Sixth-form staff could strike over pay offer

26th November 2010 at 00:00

Sixth-form college teachers are being consulted on staging strike action in protest against a proposed pay rise of 0.75 per cent.

The rise, which is less than a third of the increase given to their school counterparts, has been branded "unsatisfactory" by teaching unions.

The NUT, NASUWT and ATL are consulting their members on whether to accept the offer tabled by the Sixth Form Colleges' Forum (SFCF), which would be backdated to September 2010.

The offer is higher than the 0.2 per cent offered to further education lecturers, while the massive cuts set out in the comprehensive spending review had led to fears there would be no increase.

Christine Blower, NUT general secretary, wrote to members, advising them to reject the offer in a consultative ballot, and encouraged them to support strike action if no deal can be struck.

With the retail price index (RPI) measuring inflation for September 2010 at 4.6 per cent, the union warned that the small rise - worth an extra #163;225 on a salary of #163;30,000 - would amount to a real-terms pay cut of 3.85 per cent.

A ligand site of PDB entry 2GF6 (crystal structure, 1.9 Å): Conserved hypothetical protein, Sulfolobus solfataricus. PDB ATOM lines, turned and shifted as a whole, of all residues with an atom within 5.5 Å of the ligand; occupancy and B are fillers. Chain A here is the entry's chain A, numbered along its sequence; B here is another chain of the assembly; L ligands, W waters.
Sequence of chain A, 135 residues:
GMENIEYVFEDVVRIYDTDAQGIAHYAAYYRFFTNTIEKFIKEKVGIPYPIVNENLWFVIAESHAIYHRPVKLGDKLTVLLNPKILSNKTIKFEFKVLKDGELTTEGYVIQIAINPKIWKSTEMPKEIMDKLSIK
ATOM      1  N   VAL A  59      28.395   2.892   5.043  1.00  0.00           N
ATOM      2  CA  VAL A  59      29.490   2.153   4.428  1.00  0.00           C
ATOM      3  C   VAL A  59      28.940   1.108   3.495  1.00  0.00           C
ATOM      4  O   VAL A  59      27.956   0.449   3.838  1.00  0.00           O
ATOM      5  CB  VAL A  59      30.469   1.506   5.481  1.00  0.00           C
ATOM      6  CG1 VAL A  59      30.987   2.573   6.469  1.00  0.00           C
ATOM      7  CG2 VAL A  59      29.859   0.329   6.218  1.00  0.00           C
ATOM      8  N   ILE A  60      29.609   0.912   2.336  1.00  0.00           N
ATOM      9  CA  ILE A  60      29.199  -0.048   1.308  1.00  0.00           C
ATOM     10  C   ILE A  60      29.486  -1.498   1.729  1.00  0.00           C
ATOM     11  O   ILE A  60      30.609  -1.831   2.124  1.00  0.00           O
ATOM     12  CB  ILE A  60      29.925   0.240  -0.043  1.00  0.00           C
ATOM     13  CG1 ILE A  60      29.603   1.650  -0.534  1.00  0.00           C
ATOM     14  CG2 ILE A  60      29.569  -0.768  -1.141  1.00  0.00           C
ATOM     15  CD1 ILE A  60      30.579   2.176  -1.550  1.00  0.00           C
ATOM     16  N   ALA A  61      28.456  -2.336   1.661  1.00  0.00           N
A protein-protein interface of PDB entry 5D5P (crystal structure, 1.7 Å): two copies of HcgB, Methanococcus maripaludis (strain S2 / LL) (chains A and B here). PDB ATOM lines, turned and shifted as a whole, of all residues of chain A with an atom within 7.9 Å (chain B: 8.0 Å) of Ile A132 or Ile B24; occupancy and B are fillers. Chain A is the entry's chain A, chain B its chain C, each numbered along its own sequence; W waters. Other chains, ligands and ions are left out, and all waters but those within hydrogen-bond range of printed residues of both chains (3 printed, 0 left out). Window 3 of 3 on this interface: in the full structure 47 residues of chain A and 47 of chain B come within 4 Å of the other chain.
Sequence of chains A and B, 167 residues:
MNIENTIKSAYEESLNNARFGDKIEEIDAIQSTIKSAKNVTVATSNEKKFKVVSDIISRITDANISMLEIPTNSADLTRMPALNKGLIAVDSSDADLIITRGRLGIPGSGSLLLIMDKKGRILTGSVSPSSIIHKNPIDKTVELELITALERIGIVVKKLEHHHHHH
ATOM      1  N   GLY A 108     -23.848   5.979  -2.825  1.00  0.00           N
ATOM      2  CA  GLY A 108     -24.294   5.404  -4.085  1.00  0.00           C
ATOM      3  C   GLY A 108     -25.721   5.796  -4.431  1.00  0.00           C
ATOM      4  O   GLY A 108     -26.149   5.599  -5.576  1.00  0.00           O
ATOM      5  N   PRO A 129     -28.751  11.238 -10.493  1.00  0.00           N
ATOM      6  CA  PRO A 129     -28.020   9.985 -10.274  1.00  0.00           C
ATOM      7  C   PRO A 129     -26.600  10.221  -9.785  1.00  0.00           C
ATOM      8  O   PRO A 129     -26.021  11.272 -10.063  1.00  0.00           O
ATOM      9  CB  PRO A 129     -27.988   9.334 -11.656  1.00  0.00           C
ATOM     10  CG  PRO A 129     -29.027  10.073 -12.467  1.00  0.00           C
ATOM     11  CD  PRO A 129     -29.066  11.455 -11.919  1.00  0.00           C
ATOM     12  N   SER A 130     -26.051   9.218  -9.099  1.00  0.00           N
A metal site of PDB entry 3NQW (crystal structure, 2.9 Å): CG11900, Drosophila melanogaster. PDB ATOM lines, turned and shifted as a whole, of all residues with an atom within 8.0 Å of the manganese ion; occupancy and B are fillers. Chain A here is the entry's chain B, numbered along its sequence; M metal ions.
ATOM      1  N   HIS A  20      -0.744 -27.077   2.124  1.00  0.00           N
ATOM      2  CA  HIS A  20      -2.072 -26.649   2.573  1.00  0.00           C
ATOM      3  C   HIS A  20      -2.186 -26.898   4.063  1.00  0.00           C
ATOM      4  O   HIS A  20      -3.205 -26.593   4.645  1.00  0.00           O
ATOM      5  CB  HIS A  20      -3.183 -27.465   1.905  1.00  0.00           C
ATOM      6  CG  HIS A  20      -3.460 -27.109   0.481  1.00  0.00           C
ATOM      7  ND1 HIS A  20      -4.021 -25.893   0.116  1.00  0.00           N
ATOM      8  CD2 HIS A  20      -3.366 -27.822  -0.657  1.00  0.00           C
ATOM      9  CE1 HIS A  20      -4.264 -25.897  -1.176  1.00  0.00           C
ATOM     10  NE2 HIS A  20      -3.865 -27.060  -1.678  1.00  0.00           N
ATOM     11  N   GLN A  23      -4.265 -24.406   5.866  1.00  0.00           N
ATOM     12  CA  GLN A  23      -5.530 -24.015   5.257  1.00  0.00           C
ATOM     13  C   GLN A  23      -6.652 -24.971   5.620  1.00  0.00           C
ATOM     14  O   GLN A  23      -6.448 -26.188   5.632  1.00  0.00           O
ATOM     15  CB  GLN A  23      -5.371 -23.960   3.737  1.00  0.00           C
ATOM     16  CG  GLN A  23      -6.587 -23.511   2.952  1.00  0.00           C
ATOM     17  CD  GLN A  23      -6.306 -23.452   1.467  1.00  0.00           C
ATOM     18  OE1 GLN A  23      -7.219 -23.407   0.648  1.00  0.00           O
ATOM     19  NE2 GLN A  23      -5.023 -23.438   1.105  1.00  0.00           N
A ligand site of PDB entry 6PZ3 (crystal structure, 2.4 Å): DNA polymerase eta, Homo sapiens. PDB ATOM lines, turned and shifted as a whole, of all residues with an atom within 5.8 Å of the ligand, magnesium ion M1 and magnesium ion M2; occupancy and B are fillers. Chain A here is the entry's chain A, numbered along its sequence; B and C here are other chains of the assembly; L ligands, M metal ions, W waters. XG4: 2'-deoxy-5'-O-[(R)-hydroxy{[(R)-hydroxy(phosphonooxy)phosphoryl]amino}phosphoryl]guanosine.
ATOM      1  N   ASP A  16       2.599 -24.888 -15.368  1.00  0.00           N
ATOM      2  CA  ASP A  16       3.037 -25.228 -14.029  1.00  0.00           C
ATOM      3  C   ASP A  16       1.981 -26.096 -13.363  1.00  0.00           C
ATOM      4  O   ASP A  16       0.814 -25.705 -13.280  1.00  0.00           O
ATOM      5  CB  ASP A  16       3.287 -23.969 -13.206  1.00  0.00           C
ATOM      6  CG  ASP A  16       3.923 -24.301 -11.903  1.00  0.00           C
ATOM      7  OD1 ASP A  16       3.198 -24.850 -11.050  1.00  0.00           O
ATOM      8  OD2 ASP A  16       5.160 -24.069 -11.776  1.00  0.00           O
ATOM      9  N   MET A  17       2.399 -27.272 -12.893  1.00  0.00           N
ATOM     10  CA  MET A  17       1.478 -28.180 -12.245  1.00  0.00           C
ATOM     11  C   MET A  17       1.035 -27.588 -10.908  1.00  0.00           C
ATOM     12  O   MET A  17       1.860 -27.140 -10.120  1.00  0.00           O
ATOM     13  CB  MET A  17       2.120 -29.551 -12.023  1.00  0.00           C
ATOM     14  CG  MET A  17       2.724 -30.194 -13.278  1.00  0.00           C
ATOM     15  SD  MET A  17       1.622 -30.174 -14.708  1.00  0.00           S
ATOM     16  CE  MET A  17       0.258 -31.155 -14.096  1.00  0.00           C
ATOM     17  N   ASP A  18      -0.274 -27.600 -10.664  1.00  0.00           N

The offer is also significantly smaller than the 2.3 per cent increase awarded to state-school teachers in the current academic year, meaning there is no pay comparability between sixth-form and schoolteachers for the first time since 2003.

In her letter to members, Ms Blower wrote: "The NUT national executive believes... that the pay offer is unsatisfactory and should not be accepted at this stage.

"The NUT is therefore recommending that you vote to reject the offer. The NUT is also consulting you about whether you are prepared to take strike action if necessary."

Following lengthy negotiations with the unions, the SFCF's formal pay offer also includes a long-term undertaking to bring pay in line with schoolteachers, as well as a commitment to hold further meetings on pay and funding issues.

A spokesman for the NASUWT, which is also consulting its members, said: "This is undoubtedly the first step on the slippery slope to a major pay disparity. The NASUWT is very unhappy with the offer and sees no justification for it being so low."

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